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Lent Lunch

You are warmly invited to Lent Lunch at St Andrew’s on Saturday 12th March.

Lent Lunch Poster

Shrove Tuesday and Ash Wednesday

You are invited to the pancake parties and the Eucharist with imposition of ashes the following day:

February 2022

February

This year, perhaps, February brings fewer notable dates as the lateness of Easter moves Shrove Tuesday and Ash Wednesday into March so the romantics will be left with St Valentine and in the Church calendar with 2nd February as Candlemas or the Presentation of Christ in the Temple, 40 days after his birth; perhaps the latter is why February is derived from the Latin word for Purify.  2nd February is also known as Groundhog Day particularly in North America and the date also is associated with weather lore such as ‘if Candlemas be fair and bright winter shall have another flight’. Although some weather lore is based more on superstition than fact  this particular statement has a basis in the statistic that February can be a less changeable month than other winter months although the impact of climate change and its unpredictability are only too evident nowadays and even the sentiment from Flanders and Swann ‘February’s ice and sleet, Freeze the toes right off your feet’ may seem somewhat dated.

Deep down, many of us are creatures of habit and routine and can be challenged by anything that brings uncertainty and it is a particularly English quirk to talk about the weather and its uncertainty allows a little more to discuss!!  The epidemic of the past 2 years or so has indeed been challenging and many have found hidden resources as they take on new tasks and lifestyle changes as well as coping with sadness and loss. I once came across that statement that change may improve things, have no effect or make things worse which is 2 to 1 against change!!  But sometimes it is possible to look back on coping well with times of change with a sense of strength and achievement.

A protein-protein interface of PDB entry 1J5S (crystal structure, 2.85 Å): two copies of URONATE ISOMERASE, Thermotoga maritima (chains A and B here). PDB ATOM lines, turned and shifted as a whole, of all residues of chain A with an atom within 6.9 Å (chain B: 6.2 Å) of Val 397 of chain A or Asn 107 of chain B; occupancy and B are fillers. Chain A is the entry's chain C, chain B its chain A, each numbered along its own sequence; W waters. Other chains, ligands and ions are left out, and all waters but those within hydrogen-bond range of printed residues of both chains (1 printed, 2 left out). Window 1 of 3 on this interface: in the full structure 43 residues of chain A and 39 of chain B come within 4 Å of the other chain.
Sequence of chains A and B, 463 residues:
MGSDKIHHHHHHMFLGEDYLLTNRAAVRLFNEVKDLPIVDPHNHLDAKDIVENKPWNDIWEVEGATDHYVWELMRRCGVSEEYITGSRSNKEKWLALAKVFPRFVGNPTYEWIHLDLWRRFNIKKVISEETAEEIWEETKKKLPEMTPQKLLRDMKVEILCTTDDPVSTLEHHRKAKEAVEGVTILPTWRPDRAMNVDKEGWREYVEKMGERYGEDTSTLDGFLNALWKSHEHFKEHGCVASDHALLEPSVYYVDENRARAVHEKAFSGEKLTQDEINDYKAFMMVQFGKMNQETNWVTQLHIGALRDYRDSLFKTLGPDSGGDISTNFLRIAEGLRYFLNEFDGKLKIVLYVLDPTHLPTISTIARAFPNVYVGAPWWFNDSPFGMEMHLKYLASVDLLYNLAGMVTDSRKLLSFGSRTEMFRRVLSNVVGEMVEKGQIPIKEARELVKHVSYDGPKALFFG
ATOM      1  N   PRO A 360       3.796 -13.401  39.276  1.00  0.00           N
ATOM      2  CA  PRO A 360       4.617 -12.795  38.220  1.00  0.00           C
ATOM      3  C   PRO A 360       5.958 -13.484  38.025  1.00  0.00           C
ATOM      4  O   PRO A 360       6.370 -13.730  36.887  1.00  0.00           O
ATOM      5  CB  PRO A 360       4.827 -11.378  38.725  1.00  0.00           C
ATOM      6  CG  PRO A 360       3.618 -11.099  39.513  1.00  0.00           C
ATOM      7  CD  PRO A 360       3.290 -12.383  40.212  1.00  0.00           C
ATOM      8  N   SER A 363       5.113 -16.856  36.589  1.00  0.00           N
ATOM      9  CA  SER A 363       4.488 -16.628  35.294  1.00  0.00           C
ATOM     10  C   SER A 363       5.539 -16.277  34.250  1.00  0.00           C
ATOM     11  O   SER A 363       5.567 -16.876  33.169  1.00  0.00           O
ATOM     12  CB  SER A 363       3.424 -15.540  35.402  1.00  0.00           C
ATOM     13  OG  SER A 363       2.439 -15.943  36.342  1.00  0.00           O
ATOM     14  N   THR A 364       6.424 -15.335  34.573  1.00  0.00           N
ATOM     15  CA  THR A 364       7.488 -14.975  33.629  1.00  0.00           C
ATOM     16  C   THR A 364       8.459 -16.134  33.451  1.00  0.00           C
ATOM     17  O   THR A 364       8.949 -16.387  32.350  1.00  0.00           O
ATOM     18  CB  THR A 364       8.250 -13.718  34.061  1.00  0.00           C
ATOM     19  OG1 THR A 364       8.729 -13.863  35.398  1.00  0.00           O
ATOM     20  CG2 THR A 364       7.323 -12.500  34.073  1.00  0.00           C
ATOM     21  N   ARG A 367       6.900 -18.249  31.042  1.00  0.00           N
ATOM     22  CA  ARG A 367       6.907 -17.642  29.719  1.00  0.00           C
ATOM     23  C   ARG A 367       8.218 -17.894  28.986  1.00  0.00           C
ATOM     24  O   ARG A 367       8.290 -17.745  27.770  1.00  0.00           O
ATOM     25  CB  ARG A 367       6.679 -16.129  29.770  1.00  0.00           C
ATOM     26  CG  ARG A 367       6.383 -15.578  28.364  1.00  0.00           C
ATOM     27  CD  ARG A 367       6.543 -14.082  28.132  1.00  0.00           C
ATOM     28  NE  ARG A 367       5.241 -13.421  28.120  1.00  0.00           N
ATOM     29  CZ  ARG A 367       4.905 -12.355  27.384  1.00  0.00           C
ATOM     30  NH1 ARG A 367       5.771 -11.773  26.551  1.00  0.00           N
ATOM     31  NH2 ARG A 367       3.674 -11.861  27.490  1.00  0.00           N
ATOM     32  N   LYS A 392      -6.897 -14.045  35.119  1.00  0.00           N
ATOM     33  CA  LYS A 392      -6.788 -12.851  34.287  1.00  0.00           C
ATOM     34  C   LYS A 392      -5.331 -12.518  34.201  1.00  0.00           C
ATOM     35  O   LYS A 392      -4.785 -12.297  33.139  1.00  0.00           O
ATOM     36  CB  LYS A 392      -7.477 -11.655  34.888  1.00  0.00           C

The reality is of course we live in a changing world and it is up to each one of us to do what we can, however little, to direct such change in a positive direction, sometimes to bring improvement for others rather than for ourselves.  It may affect our financial resources, our energy use or the way we choose what we buy, reuse and recycle. Even the smallest changes when multiplied by the same mind in others can make a significant difference to improve the world which we all share.

Charles Hill (LLM)

January 2022

In my early days of involvement with the Christian church, the Week of Prayer for Christian Unity in January each year was a fairly major event, involving the breakthrough development at that time of Christians of one denomination actually attending and worshipping in a church of a different denomination. Prior to this, the divisions between let us say the Baptists and the Church of England were so pronounced that any sharing of worship, resources, personnel etc would have been considered inappropriate.

Things are now very different for which we thank God. Christians will regularly work and worship together and will sometimes switch denominations during their lifetime without a second thought. Of course there are still different ways of worshipping and different emphases between denominations but fundamentally we know now that “we are the Body of Christ and by one Spirit we were all baptised into one  Body”, irrespective of whether that baptism was within the Church of England or the United Reformed Church for example.

I only wish that the spirit of tolerance and generosity that largely exists now within the wider church was reflected in the whole of society which seems to be tragically divided and where intolerance, bigotry, prejudice and rudeness pervade and do so most particularly in the world of social media where people write things to each other which one would hope that they would be embarrassed to say face to face. Let us pray for respect, tolerance, forgiveness, humility, courtesy and kindness to be more obvious in all our dealings one with another.   

Nigel Freathy